It is not the will of your heavenly Father that one of these little ones be lost…

…Matthew 18:14

As longtime readers of this blog and my writing know, I’m a big advocate of including children in worship. But lately – as in for the past six months or so – I’ve either dreaded bringing my 2-year-old to Mass or simply avoided bringing her. My other girls both went through a difficult period in Mass, but it was brief and wasn’t nearly as embarrassing. They didn’t, for example, poop in their pants, attempt to scale the holy water font, or throw a tantrum when I told them I couldn’t nurse them.

On the Feast of the Immaculate Conception, I could not figure out a way to go to Mass without bringing the whole gang with me due to my husband’s work schedule. So I loaded up the kiddos, packed along an arsenal of religious-themed books, and prayed that God would reward me for my noble efforts and not make Mass too traumatic.

Everything started out okay. Mary Elizabeth wasn’t too antsy or too loud, and Thomas was snuggled against my chest and snoozing peacefully. Then sweet Madeline whose intentions are almost always good asked Mary Elizabeth if she wanted to draw. Madeline had taken it upon herself to pack her own Mass survival kit, but she didn’t follow my rules of only bringing books to flip through*. She had crayons and little figures to play with stashed in her purse. I whispered, “Don’t give M.E. any crayons. You know how she is with crayons.”

Since you don’t know how she is with crayons, I’ll fill you in: Mary Elizabeth writes on just about everything but paper: her skin, her sister’s skin, toys, walls, clothes, counters. She prefers to work with more creative mediums rather than coloring on anything remotely related to pulp. I did not want her adding her graffiti to the pews or in the hymnals. I’m her mom so I appreciate the genius in her scribbles, but I doubt others would share my feelings.

Madeline apologized. “Oh, right,” she said. “Sorry.”

Then, “Here, M.E.. Play with some figures,” she whispered in her most nurturing voice.

“But we don’t play in Mass,” I hissed back.

“SCREEEECHHH,” M.E. screeched as 4-year-old Rachel tried to take one of the figures out of her hands.

“We don’t fight in church either,” I said.

Thomas woke up and grinned. Thank you, God, for that precious grin.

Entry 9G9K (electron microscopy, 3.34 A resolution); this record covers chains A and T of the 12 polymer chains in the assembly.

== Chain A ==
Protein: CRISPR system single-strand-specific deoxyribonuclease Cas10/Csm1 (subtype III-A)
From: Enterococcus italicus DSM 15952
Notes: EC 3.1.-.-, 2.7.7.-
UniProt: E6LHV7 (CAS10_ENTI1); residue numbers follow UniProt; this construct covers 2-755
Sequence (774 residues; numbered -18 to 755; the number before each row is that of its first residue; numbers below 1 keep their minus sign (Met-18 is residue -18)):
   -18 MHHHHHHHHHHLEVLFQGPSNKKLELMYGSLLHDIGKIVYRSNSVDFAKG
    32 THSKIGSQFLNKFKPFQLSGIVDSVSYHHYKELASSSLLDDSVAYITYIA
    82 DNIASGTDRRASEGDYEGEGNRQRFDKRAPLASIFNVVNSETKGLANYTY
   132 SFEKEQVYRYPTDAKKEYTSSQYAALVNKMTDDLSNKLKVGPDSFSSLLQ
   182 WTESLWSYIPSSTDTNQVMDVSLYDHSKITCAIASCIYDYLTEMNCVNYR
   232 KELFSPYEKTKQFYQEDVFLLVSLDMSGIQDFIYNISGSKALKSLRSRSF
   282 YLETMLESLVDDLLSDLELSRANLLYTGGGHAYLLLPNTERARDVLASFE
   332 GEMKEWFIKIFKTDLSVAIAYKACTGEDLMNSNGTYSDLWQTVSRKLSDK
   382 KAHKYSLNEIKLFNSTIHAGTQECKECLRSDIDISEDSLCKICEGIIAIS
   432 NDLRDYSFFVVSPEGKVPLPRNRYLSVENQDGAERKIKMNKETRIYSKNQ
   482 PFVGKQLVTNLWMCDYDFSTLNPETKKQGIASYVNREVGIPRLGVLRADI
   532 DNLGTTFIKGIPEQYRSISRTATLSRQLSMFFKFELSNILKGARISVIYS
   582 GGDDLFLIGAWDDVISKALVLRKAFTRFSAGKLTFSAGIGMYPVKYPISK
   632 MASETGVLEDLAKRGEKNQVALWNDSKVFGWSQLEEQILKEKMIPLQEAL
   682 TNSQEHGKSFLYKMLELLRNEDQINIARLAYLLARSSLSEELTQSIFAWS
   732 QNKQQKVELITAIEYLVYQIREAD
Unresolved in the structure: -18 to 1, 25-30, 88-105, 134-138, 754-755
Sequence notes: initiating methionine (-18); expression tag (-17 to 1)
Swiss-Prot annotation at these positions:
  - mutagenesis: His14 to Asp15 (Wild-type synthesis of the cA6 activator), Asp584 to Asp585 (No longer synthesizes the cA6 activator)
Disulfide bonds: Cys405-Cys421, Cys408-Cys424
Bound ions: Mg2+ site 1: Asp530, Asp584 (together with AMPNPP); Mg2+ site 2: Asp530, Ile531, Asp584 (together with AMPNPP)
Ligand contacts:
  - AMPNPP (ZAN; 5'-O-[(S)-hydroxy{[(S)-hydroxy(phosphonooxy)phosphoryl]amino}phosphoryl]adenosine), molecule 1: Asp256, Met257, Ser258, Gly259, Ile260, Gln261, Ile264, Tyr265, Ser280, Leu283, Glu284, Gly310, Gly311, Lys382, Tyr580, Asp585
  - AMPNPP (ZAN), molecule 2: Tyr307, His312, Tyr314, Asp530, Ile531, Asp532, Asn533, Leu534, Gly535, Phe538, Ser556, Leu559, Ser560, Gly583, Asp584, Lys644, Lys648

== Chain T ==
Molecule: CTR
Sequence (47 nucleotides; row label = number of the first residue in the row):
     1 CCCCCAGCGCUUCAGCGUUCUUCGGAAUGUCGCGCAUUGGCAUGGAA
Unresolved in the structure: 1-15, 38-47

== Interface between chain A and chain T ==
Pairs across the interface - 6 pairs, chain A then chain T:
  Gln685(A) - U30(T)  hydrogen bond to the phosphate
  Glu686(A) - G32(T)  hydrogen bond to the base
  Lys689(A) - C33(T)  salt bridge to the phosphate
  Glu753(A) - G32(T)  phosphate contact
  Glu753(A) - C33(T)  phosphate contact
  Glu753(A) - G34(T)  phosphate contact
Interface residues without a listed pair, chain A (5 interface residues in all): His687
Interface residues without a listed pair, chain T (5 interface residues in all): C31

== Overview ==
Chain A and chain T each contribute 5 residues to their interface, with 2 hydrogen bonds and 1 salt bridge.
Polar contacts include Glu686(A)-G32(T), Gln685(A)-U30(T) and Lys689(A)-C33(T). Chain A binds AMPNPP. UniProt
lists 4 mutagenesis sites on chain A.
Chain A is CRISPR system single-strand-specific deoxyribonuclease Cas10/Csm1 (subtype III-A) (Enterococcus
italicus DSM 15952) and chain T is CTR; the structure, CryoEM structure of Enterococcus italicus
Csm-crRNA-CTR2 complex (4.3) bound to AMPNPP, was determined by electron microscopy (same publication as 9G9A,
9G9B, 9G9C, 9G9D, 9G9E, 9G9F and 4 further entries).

M.E. was now saying she was hungry and thirsty. Thomas cooed what sounded like, “Hi!”

“Thomas just said, ‘Hi!'” M.E. yelled.

“Shhhhh….” I said.

College kids were everywhere since we live in a college town, and I wanted to set a good example: To show them what a gift these noisy kids are. But I wasn’t feeling it. At all. This was no longer a Holy Day of Obligation. There was nothing holy about it. At that moment, Mass with four young children simply felt like a cumbersome obligation.

Yet, I kept thinking about a recent post over at Rosetta Stone. (I know I should have been paying more attention to Mass, but it was enough for me to be thinking about anything besides strangling my toddler.) Michelle wrote that, “Nothing compares to a three-year-old boy. Nothing.” I’m not going to start comparing who is harder – girls or boys. I loved what someone wrote after an older post of mine that wherever you’re at and whatever you’ve been given is probably the hardest for you. If God is trying to prune us and sanctify us through the vocation of parenthood, then it makes sense that He gives us just the kind of children we need – the kind that will push our buttons and throw us down to our knees and force us to realize that we cannot, absolutely cannot, do this on our own. We need Him. We need to keep a constant dialogue open with God throughout our days. Even when we find ourselves questioning everything about God – whether we’ll ever have a personal relationship with Him, whether He even really exists or cares deeply, profoundly about us and our children – we have to keep talking. We don’t have to pray like others pray. We have to pray as we pray. Sometimes we have to simply show up – and stay put once we’ve arrived even if every part of us is screaming to just go, escape, get the heck out of there before you or your child really loses it.

Will a three-year-old boy drive me further to the edge than my spunky M.E.? Time will tell. We’ll see soon enough now that I have a little man in our midst who will grow into that incomparable three-year-old boy, but right now, for me, nothing compares to a still-nursing-spirited-impish-two-year-old-girl. I ended up in the bathroom for a big part of Mass with said child just trying to keep her quiet. I didn’t want to bring her outside as we often do because then she thinks it’s playtime so why not scream for Mommy’s Milk? You may not get to nurse, but you’ll get to frolic outside. Woo-hoo!

As I sat breathing in a strong disinfectant and only hearing the murmur of the priest and unable to hear his Homily much at all, I thought that maybe I should just gather the kids and leave. What was the point?

Then I remembered more of Michelle’s wisdom: “Don’t quit. Retreat, yes. Surrender, never.”

When M.E. appeared settled down a bit, I bravely returned to the pew. I held my head high. I wanted to squeeze her into submission. Instead, I lavished her with love and patience. Madeline apologized again for giving her crayons and figures.